The Emitt Rhodes Recordings 1969-1973 [Digipak]
Performer: Emitt Rhodes
Engineer: Emmit Rhodes; Curt Boettcher; Emmit Rhodes; Keith Olsen...
Producer: Harvey Bruce; Peter Pilafian; Emmit Rhodes; Larry Marks; Peter Pilafian; Emmit Rhodes; Harvey Bruce; Larry Marks; Bill Levenson (Compilation)...
Distributor: Universal Distribution
Notes: Personnel: Emitt Rhodes (vocals, various instruments); Emil Radocchia, James Leitch, Gary Kato, Dom Peak, Chuck Berghoffer, Bill Rheinhart, David Cohen, Don Randi, Drake Levin, Hal Blaine, Joel Larson, Jim Gordon , Joe Porcaro, John Guerin, Larry Knechtel, Lyle Ritz, Pete Jolly, Tom Reynolds, Michael Rice. Audio Mixer: Keith Olsen . Liner Note Authors: Lance Freed; Scott Schinder. Author: Emitt Rhodes. Photographers: Jim McCrary; Ed Caraeff; Andrew Sackheim. Arrangers: Emitt Rhodes; Ian Freebairn-Smith; Bob Thompson ; Larry Marks; Perry Botkin, Jr.; Bob Thompson . THE EMITT RHODES RECORDINGS 1969-1973 collects all four albums the singer/songwriter/musical wiz recorded over that period of time and adds one extra track (the 1973 single "Tame the Lion"). The set starts off with the album Rhodes recorded after his band, the Merry-Go-Round, broke up in 1969. The songs are a mix of newly written ones and Merry-Go-Round leftovers recorded with studio pros filling in for the band. But it is his actual debut, 1970's EMMITT RHODES, that is the best of the bunch; in fact, it is one of the best pop records of the '70s, and sounds like what would have happened had Paul McCartney saved up his most emotionally powerful and melodically rich post-Beatles' songs and recorded them with Badfinger as his backing band. Each song sounds like it should have been a hit single, from the heart-breakingly direct "Long Time No See" or the deceptively jubilant breakup song "With My Face on the Floor," to the anthemic George Harrison-esque "Live Till You Die" or the rollicking "Fresh as a Daisy." The pacing, sound, and feel of the record are as near perfect as you could hope, and the most impressive feat is that Rhodes did everything on the record himself. His next album, 1971's MIRROR, repeats the same basic formula as EMITT RHODES but has fewer knockout songs, and there are some hard rock (on the title track) and blues (on "I'm a Cruiser") influences creeping in around the edges and scuffing up the perfect pop. By the time of FAREWELL TO PARADISE, though, the twin factors of pressure from the record company and Rhodes' increasing perfectionism led to his recording a melancholy, downhearted album that has far less pop and far more introspection in its soul. Hearing it in context of his previous work shows just how much Rhodes had begun to change, and it makes it even more of a loss that Rhodes basically walked away from his career at the age of 24. THE EMITT RHODES RECORDINGS 1969-1973 is essential to any fan of late-'60s/early-'70s pop music and hats off to Hip-O Select for giving Rhodes the attention he deserves.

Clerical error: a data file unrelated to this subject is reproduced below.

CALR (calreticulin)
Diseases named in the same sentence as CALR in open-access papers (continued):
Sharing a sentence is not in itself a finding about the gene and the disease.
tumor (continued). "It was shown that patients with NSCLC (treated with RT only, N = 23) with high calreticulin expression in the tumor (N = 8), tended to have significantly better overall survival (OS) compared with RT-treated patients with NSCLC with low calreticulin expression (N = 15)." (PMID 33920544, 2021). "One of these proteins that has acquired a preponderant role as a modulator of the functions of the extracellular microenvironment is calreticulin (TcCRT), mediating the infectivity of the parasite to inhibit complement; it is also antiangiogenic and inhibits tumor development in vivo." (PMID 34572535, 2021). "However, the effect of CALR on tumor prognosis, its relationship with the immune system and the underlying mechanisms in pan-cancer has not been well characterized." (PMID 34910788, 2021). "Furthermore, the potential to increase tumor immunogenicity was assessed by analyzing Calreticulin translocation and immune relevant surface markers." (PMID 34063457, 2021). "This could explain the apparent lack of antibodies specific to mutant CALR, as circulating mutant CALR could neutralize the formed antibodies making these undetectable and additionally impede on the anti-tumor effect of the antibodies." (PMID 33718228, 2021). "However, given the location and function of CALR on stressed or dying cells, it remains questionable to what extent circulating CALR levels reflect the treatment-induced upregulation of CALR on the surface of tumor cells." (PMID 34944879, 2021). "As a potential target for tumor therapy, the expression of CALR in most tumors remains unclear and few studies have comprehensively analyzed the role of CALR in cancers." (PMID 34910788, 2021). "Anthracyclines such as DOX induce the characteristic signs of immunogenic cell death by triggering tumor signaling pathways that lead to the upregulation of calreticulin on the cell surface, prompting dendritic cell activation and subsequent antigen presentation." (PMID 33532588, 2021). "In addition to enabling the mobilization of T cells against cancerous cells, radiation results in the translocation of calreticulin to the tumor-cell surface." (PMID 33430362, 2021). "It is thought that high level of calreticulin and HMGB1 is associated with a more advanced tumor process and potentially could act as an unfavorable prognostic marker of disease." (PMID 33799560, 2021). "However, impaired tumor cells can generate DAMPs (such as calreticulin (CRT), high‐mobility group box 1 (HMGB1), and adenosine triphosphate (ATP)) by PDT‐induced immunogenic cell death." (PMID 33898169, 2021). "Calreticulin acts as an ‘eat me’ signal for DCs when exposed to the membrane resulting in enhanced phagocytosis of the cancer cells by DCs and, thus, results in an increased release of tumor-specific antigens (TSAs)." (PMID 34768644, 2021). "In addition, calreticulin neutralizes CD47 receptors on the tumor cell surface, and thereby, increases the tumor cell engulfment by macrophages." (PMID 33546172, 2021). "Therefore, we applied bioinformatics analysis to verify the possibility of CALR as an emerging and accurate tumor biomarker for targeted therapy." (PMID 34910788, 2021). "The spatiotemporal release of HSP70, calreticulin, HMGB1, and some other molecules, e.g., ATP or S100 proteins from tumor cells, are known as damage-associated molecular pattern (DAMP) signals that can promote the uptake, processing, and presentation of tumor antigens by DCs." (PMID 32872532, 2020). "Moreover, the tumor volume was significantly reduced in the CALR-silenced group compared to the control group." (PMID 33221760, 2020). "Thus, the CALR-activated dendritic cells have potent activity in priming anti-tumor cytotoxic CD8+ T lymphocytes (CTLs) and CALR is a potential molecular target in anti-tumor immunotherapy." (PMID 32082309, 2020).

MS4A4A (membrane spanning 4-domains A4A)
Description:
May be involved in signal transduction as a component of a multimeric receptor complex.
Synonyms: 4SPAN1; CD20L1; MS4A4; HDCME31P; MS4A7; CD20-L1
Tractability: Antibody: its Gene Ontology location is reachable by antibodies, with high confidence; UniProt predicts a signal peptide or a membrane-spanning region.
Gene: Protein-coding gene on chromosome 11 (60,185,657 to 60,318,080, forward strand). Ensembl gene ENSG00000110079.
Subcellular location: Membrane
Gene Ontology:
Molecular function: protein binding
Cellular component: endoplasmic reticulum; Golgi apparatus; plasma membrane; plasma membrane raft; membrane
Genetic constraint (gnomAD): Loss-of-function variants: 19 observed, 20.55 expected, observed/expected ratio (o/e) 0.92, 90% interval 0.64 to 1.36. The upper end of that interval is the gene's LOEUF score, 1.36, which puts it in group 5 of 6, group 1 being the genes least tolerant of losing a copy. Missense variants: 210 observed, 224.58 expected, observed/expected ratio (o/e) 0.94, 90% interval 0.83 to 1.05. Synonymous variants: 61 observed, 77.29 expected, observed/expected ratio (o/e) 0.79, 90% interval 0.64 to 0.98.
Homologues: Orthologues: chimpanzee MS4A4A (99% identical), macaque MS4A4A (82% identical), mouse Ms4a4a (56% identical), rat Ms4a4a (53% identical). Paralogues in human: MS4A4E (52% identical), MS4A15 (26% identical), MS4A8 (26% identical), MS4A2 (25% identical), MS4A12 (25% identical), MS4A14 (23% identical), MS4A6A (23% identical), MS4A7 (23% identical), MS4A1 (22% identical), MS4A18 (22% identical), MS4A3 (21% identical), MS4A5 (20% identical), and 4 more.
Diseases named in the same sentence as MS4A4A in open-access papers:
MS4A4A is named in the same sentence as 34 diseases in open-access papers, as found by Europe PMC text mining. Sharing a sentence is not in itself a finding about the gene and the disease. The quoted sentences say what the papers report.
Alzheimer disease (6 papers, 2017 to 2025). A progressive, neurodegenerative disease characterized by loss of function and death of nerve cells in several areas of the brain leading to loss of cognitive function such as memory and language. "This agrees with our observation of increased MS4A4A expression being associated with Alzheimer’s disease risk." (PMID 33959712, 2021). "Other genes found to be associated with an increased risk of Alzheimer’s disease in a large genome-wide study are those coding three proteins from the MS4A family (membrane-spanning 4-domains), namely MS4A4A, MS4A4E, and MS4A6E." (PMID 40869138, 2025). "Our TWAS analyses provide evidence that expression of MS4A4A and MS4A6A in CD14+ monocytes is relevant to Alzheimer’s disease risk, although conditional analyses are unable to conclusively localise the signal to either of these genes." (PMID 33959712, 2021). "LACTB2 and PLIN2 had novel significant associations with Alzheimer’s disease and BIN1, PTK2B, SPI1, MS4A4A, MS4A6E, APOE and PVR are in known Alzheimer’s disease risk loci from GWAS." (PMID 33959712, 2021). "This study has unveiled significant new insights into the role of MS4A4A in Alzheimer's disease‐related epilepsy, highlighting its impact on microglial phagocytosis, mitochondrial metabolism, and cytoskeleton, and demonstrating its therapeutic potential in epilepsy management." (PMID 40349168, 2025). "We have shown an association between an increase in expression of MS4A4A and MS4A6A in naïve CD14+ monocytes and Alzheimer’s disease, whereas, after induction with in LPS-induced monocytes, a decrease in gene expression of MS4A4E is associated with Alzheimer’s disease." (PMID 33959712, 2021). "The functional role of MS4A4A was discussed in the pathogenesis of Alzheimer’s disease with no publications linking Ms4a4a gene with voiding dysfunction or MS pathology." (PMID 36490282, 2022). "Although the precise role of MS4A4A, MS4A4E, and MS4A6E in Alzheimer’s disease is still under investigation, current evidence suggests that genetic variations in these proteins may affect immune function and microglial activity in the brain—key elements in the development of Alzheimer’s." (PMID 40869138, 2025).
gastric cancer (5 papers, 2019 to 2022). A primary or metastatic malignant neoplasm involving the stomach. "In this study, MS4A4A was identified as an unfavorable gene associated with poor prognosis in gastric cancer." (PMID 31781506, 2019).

Record Collector (magazine) (p.90) - 4 stars out of 5 -- "[His self-titled album] stands up as a veritable tour de force of melodic, consummately-crafted Paul McCarney-esque pop..."
Emitt Rhodes was a member of the L.A.-based 1960s pop group the Merry-Go-Round before going solo at the end of the decade. Much like Todd Rundgren, he then turned out an album on which he played, sang, and wrote everything himself. His McCartney-esque pop sound quickly earned him an audience, but ultimately Rhodes made only four records, the last being 1973's "Farewell to Paradise." While his music continued to find admirers decades after he quit recording, he seldom ventured into the public eye again, and never returned to active album-making duty.
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